Consumerizing Data at Scale with Data Mesh

Tapas Das
May 13, 2022 5 minute read

Data Architecture: Why is it crucial to know?

In the age of self-service business intelligence [1], becoming a data-driven organization remains the chief strategic goal of every company. However, few companies tend to their data architecture with the level of democratization and scalability it deserves.

Both the analytics and technology industries are now in a state of transition. In fact, we rarely use the phrase “Big Data” anymore; instead, we talk about “digital transformation” or “data-driven organizations.” The industry, largely, has realized that data is not the new oil because, unlike oil, the same data can be repurposed for several initiatives.

Much in the same way that software engineering teams transitioned from monolithic applications to microservice architectures, data mesh is, in many ways, emerging as the data platform version of microservices.

This new kind of data architecture will empower faster innovation cycles and lower costs of operations, with evidence from early adopters of this approach validating potential large-scale benefits. [2] [3] [4]

Traditional data lake architecture: An e-commerce case study

A typical data lake architecture for an e-commerce business mainly constitutes the following:

  • Customer domain
  • Order domain
  • Invoice domain
  • Inventory domain

For each domain, a team of data engineers inputs all the data, via ETL tools or streaming solutions, on a central platform (Data Lake). Although each team may possess expertise about their specific domain, a knowledge gap among different teams and their data sets may persist.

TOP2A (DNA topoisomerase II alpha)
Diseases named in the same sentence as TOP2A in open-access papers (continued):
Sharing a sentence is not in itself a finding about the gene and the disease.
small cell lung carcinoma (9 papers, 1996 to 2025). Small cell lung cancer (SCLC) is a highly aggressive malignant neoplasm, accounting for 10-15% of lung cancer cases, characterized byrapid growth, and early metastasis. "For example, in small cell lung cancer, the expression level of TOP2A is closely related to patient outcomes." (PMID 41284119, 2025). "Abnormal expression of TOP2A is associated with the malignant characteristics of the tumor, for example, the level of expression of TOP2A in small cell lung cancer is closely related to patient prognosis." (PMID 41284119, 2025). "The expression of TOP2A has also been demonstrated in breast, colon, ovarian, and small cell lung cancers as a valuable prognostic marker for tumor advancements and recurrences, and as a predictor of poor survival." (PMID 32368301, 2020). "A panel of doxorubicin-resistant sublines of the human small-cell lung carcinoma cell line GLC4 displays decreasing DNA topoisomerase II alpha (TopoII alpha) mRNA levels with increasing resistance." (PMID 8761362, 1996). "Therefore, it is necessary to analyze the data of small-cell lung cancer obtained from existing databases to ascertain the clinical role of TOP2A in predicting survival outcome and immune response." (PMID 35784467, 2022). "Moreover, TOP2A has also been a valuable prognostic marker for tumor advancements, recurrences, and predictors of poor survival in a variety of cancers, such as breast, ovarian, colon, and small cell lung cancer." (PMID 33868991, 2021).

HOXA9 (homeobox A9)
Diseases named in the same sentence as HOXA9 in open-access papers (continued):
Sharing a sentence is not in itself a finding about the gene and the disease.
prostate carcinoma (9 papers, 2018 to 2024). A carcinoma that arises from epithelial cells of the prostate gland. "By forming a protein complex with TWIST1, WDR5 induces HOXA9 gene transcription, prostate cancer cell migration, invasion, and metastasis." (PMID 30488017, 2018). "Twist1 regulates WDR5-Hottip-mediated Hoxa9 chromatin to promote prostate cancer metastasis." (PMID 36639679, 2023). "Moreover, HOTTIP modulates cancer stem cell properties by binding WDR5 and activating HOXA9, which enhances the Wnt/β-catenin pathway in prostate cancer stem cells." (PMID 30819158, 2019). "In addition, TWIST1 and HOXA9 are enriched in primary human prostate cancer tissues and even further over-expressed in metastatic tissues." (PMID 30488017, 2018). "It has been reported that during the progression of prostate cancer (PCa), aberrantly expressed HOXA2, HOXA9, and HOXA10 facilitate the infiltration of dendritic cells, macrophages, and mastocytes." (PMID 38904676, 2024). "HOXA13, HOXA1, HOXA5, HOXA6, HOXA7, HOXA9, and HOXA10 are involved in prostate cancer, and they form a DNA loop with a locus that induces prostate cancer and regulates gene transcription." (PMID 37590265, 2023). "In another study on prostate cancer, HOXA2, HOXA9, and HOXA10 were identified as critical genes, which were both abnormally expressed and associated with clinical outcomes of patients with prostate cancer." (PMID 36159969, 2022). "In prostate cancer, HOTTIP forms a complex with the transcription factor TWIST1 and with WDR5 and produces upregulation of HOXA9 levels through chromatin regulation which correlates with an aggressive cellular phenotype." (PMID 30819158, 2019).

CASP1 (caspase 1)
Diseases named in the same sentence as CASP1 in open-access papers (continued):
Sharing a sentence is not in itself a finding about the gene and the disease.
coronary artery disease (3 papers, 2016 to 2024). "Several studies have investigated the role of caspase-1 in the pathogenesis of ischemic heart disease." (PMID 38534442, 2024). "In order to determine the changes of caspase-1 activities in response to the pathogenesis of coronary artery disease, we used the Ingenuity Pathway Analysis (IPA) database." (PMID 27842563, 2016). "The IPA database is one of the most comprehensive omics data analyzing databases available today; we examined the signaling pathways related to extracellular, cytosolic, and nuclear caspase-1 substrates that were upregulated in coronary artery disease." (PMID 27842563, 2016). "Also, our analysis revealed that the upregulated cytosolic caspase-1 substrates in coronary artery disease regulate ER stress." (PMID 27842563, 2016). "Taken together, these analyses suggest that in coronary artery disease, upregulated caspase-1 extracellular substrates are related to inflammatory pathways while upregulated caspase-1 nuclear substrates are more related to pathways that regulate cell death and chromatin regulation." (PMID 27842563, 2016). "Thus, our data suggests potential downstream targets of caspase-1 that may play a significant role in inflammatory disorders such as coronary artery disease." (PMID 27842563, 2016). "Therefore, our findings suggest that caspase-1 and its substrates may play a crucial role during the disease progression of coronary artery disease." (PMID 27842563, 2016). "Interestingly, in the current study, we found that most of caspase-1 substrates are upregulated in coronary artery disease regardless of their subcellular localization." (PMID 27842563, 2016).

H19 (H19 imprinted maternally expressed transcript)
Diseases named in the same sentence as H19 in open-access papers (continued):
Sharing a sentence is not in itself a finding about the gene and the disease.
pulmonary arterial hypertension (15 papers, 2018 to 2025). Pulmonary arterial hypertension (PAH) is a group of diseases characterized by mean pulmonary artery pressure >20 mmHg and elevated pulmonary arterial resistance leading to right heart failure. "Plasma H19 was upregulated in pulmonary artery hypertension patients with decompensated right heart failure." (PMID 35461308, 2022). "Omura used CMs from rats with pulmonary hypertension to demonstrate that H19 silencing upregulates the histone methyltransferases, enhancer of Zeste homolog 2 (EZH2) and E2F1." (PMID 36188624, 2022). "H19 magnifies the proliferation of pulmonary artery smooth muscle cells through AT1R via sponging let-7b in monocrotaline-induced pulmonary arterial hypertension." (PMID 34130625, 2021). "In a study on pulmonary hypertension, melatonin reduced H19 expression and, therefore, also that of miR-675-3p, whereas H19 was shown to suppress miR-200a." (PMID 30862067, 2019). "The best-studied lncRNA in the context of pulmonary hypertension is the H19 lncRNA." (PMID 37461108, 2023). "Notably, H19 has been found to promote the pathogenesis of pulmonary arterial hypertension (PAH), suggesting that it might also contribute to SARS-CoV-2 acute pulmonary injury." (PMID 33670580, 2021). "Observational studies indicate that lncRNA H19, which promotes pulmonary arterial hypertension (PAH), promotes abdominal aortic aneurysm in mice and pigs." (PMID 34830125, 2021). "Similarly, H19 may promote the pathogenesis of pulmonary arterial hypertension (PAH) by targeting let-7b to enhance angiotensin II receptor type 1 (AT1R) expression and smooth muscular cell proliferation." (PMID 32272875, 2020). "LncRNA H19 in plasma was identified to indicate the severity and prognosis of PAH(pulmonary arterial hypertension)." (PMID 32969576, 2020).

What are the potential challenges with this architecture?

  • The data platform is monolithic, and although it serves multiple teams, from a development perspective, it is to be maintained by only a single team.
  • It creates a central bottleneck at the data engineering front, and teams need broad experience in software development, data engineering, business analytics, and data sources used to be able to maintain the data platform.
  • The domain knowledge that the individual source teams possess will likely be untraceable through its course to the central hub.
  • Since the Data Platform team performs ETLs to finally publish the data, end users would need to work with the Data Platform team on their data requirements.
  • Ownership is not clear, as data flows from sources to consumers and is transformed by different teams in the process.

How does Data Mesh approach this problem?

In this e-commerce scenario, rather than centralizing data, data mesh emphasizes four key principles:

  • Domain-oriented decentralized data ownership and architecture
  • Data-as-a-product
  • Self-serve data infrastructure as a platform
  • Federated computational governance

Data mesh moves data analysis and management closer to specific domain teams, such as customer insight, sales, or data science teams, who best understand the data. In this pragmatic and automated approach, each team owns and is responsible for the data in their domain.

Here is what the same e-commerce business would look like with a data mesh architecture: